Updated: Dec 29, 2018

(By Special Guest : Kia Sangria)

"I have always included minority characters in my stories, often as heroes. We live in a diverse society — in fact, a diverse world, and we must learn to live in peace and with respect for each other." – Stan Lee

The newest Spider-man movie "Spider-man: Into The Spider-verse" the first Marvel movie since the passing of Stan Lee is unlike any other Spider-man movie before it. The animation is fluid and features a vivid color palette with a hard-hitting soundtrack to boot.

The character Miles Morales (Shameik Moore) embodies the essence of what it means to really grow and become one with yourself. Seeing a black character take center stage in such a powerful way spoke to me on such a ground shaking level that to say I felt empowered is an understatement.

The movie follows Miles as a regular Afro-Hispanic teen growing up in NYC. He's surrounded by culture, he's quirky, he's big on music, and like many of us, he's also a comic book collector. However, unlike the rest of us he just happens to get bitten by a radioactive spider in a filthy NYC subway. Which causes his world to turn upside down as he tries to get a grip on his new powers and the reality that he is now a web shooter tasked with protecting his now vulnerable city.

Throughout the movie, we get to see the learning curve that all spider-men go through. We see Miles fail, we see him champion small victories, we see him laugh, and we see him cry. We see him in a way that we've seen Peter Parker before but through knowing the original Spider-man story. We are given the opportunity to dissect Miles In a more intimate way. We're able to find the familiarity that makes his character and his experience something we can all relate to.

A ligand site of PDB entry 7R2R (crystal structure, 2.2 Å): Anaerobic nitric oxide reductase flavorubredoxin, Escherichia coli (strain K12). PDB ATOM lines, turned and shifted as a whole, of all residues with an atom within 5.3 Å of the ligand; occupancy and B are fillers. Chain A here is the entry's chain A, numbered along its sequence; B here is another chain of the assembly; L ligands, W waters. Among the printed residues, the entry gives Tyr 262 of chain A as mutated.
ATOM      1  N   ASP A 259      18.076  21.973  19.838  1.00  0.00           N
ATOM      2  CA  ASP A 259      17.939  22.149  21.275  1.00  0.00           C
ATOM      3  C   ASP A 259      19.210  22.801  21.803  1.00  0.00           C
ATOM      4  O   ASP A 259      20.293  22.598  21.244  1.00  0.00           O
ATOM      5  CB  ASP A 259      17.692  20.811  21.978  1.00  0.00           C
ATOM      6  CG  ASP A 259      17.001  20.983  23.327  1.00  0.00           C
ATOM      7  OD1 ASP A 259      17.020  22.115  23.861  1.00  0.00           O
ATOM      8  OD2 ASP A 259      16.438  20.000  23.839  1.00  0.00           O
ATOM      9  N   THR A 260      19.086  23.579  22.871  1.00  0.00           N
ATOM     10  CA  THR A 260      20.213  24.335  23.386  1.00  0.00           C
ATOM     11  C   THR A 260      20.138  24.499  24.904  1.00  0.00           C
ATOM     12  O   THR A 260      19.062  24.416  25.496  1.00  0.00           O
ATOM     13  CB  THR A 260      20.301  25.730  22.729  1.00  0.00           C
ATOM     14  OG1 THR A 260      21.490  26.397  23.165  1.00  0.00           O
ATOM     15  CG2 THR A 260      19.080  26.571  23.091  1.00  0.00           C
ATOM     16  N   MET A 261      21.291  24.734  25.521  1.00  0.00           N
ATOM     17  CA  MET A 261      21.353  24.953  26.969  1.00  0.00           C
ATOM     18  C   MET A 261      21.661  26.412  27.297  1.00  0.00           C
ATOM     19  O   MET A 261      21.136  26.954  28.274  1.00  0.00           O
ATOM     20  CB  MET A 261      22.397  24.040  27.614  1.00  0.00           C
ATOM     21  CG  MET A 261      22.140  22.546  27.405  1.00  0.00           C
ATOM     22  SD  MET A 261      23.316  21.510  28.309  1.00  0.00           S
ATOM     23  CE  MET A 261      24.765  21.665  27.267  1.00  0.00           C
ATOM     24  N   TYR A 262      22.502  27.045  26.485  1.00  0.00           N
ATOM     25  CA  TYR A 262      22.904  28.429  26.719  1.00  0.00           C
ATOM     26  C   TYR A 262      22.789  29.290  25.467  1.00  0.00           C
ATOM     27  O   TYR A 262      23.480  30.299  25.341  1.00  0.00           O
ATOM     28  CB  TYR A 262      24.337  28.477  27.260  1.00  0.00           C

There was no shyness in the showcasing of his blackness and his quirkiness. A trait that isn't explored enough when it comes to how black characters are portrayed in American Pop-culture.

In the Spider-verse miles is completely in control of his character while not being completely in control of his new spidey powers which follows the original story of Spider-man. At its core, this movie pays homage to many struggles of just being different. As is the story of Spider-man there are unique struggles that each web crawler tackles in their respective universe. For many, myself included Miles Morales is a love letter to Blerds.

This film was right on time at a moment when we're still actively fighting for proper representation in comics and in cinema. Miles Morales is the artsy creative black superhero we've always needed. His character and his development is a fresh take on a beloved comic series created by the late Stan Lee.

(Kia La Sangria is an NYC-based cosplayer, gamer, and unapologetically Black and nerdy! You can find her on Facebook!)

Noir Caesar Entertainment, LLC 


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